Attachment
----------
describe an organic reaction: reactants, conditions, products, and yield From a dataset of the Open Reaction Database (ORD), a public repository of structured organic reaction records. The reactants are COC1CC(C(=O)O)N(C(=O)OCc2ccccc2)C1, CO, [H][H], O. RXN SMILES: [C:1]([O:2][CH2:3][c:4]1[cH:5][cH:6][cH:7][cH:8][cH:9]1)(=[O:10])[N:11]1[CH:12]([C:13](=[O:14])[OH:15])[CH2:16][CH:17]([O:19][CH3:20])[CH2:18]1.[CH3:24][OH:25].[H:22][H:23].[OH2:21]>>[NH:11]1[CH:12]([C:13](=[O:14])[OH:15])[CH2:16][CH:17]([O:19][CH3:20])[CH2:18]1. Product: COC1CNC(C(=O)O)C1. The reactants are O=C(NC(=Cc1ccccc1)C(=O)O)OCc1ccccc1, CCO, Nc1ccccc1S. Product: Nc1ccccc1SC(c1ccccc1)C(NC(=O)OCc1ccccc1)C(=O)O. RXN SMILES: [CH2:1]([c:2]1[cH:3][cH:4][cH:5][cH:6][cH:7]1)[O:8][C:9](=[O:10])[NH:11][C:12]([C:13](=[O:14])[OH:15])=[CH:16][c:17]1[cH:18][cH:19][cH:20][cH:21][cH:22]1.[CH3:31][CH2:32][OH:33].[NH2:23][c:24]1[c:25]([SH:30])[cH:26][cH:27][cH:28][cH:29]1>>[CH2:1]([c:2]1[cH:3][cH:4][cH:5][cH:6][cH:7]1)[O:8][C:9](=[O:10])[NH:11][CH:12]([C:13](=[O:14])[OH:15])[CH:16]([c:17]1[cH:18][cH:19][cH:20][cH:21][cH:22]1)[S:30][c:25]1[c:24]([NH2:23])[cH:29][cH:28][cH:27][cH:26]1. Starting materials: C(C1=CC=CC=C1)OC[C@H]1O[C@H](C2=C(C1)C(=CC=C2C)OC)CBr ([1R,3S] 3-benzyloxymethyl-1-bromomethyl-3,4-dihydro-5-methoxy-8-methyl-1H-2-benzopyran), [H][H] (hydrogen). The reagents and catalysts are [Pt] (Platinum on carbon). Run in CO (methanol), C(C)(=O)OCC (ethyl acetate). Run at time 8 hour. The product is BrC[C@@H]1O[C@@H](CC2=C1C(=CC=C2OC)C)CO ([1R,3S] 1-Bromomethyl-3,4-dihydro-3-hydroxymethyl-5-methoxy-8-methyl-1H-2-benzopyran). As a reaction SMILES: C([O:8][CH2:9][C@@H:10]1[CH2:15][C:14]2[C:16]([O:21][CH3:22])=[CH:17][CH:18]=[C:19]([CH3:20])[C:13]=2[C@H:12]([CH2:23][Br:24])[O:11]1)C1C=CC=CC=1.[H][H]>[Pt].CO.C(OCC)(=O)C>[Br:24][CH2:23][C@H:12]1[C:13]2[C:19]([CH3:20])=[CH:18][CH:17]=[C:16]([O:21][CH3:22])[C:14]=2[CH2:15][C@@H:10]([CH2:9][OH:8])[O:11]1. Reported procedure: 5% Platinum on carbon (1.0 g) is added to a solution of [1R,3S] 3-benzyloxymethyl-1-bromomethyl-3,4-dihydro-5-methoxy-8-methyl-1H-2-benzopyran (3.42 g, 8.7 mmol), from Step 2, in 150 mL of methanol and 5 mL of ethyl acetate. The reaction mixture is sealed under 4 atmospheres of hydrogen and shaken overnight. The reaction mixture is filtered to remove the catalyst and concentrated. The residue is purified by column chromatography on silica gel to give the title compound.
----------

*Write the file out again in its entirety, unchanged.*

describe an organic reaction: reactants, conditions, products, and yield From a dataset of the Open Reaction Database (ORD), a public repository of structured organic reaction records. The reactants are COC1CC(C(=O)O)N(C(=O)OCc2ccccc2)C1, CO, [H][H], O. RXN SMILES: [C:1]([O:2][CH2:3][c:4]1[cH:5][cH:6][cH:7][cH:8][cH:9]1)(=[O:10])[N:11]1[CH:12]([C:13](=[O:14])[OH:15])[CH2:16][CH:17]([O:19][CH3:20])[CH2:18]1.[CH3:24][OH:25].[H:22][H:23].[OH2:21]>>[NH:11]1[CH:12]([C:13](=[O:14])[OH:15])[CH2:16][CH:17]([O:19][CH3:20])[CH2:18]1. Product: COC1CNC(C(=O)O)C1. The reactants are O=C(NC(=Cc1ccccc1)C(=O)O)OCc1ccccc1, CCO, Nc1ccccc1S. Product: Nc1ccccc1SC(c1ccccc1)C(NC(=O)OCc1ccccc1)C(=O)O. RXN SMILES: [CH2:1]([c:2]1[cH:3][cH:4][cH:5][cH:6][cH:7]1)[O:8][C:9](=[O:10])[NH:11][C:12]([C:13](=[O:14])[OH:15])=[CH:16][c:17]1[cH:18][cH:19][cH:20][cH:21][cH:22]1.[CH3:31][CH2:32][OH:33].[NH2:23][c:24]1[c:25]([SH:30])[cH:26][cH:27][cH:28][cH:29]1>>[CH2:1]([c:2]1[cH:3][cH:4][cH:5][cH:6][cH:7]1)[O:8][C:9](=[O:10])[NH:11][CH:12]([C:13](=[O:14])[OH:15])[CH:16]([c:17]1[cH:18][cH:19][cH:20][cH:21][cH:22]1)[S:30][c:25]1[c:24]([NH2:23])[cH:29][cH:28][cH:27][cH:26]1. Starting materials: C(C1=CC=CC=C1)OC[C@H]1O[C@H](C2=C(C1)C(=CC=C2C)OC)CBr ([1R,3S] 3-benzyloxymethyl-1-bromomethyl-3,4-dihydro-5-methoxy-8-methyl-1H-2-benzopyran), [H][H] (hydrogen). The reagents and catalysts are [Pt] (Platinum on carbon). Run in CO (methanol), C(C)(=O)OCC (ethyl acetate). Run at time 8 hour. The product is BrC[C@@H]1O[C@@H](CC2=C1C(=CC=C2OC)C)CO ([1R,3S] 1-Bromomethyl-3,4-dihydro-3-hydroxymethyl-5-methoxy-8-methyl-1H-2-benzopyran). As a reaction SMILES: C([O:8][CH2:9][C@@H:10]1[CH2:15][C:14]2[C:16]([O:21][CH3:22])=[CH:17][CH:18]=[C:19]([CH3:20])[C:13]=2[C@H:12]([CH2:23][Br:24])[O:11]1)C1C=CC=CC=1.[H][H]>[Pt].CO.C(OCC)(=O)C>[Br:24][CH2:23][C@H:12]1[C:13]2[C:19]([CH3:20])=[CH:18][CH:17]=[C:16]([O:21][CH3:22])[C:14]=2[CH2:15][C@@H:10]([CH2:9][OH:8])[O:11]1. Reported procedure: 5% Platinum on carbon (1.0 g) is added to a solution of [1R,3S] 3-benzyloxymethyl-1-bromomethyl-3,4-dihydro-5-methoxy-8-methyl-1H-2-benzopyran (3.42 g, 8.7 mmol), from Step 2, in 150 mL of methanol and 5 mL of ethyl acetate. The reaction mixture is sealed under 4 atmospheres of hydrogen and shaken overnight. The reaction mixture is filtered to remove the catalyst and concentrated. The residue is purified by column chromatography on silica gel to give the title compound.